Ancient Origins Tour IRAQ

Ancient Origins Tour IRAQ Mobile

Ali Al Meqbali and Abdulla Al Kaabi with Dilmun storage jar fragments unearthed from Sir Bani Yas.

Clear Evidence of 4,000-Year-Old Trading Post Unearthed Near Abu Dhabi


A team of archaeologists has uncovered amazing evidence of a 4,000-year-old trading post on Sir Bani Yas island, off Abu Dhabi's coast. The excavations focused on a stone-constructed building at a site on the island's south-west coast.

“Stunning Evidence” of Millennia Trading Post

A team of archaeologists at a dig site on UAE’s Sir Bani Yas Island have discovered what they described as “stunning evidence” supporting the discovery of an estimated 4,000-year-old trading post, as the Abu Dhabi Tourism and Culture Authority (TCA Abu Dhabi) stated on Wednesday according to the reports of Heritage Daily. A respectable amount of fragmentary large jars were discovered inside the building. Experts estimate that the jars were created in Bahrain almost 4,000 years ago and belong to a period when the UAE, Bahrain, Iraq, and south Asia were involved in an enormous maritime trade, with the jars being transferred throughout the Arabian Gulf by ships.

Part of the excavation site on Sir Bani Yas Credit:

Part of the excavation site on Sir Bani Yas Credit: TCA Abu Dhabi

Further examination and analysis of the artifacts is about to be launched, even though preliminary results clearly show that pottery from Pakistan was also discovered. Additionally, bronze tools were found, pinpointing the significant role that the UAE played in the export of copper to its Bronze Age neighbor-states. Together, the artifacts and the impressive building imply that Sir Bani Yas was possibly part of a trade network that stretched from the Shatt Al Arab, a river in what is now southern Iraq, to India and the east. "Our recent excavation on Sir Bani Yas Island has rewritten our knowledge of contacts with the Bronze Age civilizations of the Arabian Gulf and beyond," TCA archaeologist Mr Al Meqbali says, as The National UAE reports. Interestingly, along with the bronze tools a well-preserved fish hook was also spotted by the archaeologists.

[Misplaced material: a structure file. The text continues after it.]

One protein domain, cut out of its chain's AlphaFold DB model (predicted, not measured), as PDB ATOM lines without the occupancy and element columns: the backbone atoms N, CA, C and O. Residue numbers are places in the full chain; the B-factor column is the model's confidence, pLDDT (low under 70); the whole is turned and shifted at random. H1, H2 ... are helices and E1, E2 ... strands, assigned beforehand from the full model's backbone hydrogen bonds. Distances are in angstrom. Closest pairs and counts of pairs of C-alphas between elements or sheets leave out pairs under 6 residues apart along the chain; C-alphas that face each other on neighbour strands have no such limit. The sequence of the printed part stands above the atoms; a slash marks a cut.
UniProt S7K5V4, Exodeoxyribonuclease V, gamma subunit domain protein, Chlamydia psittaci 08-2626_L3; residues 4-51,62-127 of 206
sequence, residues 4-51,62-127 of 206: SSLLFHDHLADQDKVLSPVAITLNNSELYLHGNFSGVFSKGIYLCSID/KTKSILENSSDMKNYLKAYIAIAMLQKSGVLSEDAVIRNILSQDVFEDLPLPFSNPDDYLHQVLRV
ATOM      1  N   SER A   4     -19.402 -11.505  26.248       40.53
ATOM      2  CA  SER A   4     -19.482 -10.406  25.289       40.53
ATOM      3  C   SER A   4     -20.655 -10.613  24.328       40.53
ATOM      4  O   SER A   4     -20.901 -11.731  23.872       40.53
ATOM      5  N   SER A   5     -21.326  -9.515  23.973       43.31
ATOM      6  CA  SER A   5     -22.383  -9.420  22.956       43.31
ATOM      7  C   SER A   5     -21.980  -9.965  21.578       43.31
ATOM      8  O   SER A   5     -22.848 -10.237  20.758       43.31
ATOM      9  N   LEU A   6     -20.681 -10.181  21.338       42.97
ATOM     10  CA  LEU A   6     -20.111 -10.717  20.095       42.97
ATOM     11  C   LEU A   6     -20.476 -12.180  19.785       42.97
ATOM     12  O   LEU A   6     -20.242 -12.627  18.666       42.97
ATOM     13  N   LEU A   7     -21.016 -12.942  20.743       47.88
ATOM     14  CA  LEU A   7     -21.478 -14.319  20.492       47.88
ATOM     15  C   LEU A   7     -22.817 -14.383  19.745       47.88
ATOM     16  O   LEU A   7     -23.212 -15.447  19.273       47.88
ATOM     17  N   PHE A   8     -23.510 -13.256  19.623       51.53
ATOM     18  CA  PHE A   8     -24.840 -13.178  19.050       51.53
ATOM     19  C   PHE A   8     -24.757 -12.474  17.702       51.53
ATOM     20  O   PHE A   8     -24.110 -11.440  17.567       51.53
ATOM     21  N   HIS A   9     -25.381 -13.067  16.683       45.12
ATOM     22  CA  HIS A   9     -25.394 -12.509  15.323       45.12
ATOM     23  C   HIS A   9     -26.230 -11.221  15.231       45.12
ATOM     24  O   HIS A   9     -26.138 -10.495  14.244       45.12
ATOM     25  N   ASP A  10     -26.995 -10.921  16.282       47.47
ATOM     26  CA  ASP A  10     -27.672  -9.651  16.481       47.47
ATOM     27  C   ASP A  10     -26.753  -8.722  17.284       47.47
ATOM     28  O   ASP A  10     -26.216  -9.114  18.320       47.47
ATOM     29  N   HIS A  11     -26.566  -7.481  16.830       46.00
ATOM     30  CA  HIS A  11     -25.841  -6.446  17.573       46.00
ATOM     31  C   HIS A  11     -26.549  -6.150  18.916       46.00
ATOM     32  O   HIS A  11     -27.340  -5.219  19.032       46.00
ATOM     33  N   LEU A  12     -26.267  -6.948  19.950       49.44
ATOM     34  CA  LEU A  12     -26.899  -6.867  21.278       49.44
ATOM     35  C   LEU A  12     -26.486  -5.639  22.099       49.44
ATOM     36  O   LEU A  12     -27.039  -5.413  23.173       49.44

Finds Include the Dilmun Stamp Seal

The most important – from an archaeological point of view – of all finds the excavation “delivered”, however, is undoubtedly the Dilmun stamp seal: a very significant tool that merchants used in authorizing trade from the cultures that were flourishing at the time in modern-day Bahrain.

An example of a Dilmun Stamp seal, Middle Bronze Age

An example of a Dilmun Stamp seal, Middle Bronze Age (Public Domain)

The Dilmun, one of the richest and oldest civilizations in the Gulf, expanded from Kuwait to Qatar and is best remembered due to its maritime prowess that allowed its people to dominate and control the trade routes linking Mesopotamia to the Orient.

"Holding this in our hands for the first time since a Bronze Age merchant had used it almost 4,000 years ago was a magical moment. The moment we saw those small stones, digging further, then when we discovered the artifact seal we realized it was very special. We also know the historical significance of a find this rare," Abdulla Al Kaabi, of Abu Dhabi Tourism & Culture Authority told The National UAE.

Furthermore, Mr Al Kaabi and his colleague Ali Al Meqbali, added that the seal appears to depict an animal and a human-like figure under the Moon.

The team of archaeologists and experts plans to further examine the extremely significant find and then compare it with specimens discovered further north in the Gulf to determine the meaning and value of the stamp. According to The National UAE, the team intends to return to the site next year, while Mr. Al Kaabi and Mr. Al Meqbali are being very optimistic that more important artifacts are waiting to be discovered in the area.

Top image: Ali Al Meqbali and Abdulla Al Kaabi with Dilmun storage jar fragments unearthed from Sir Bani Yas. Credit: TCA Abu Dhabi

By Theodoros Karasavvas



What would you say - ? when you see 32000 yrs old book written in Nepal.

May you come and explore the facts. .

Theodoros Karasavvas's picture


Theodoros Karasavvas, J.D.-M.A. has a cum laude degree in Law from the University of Athens, a Masters Degree in Legal History from the University of Pisa, and a First Certificate in English from Cambridge University. When called upon to do... Read More

Next article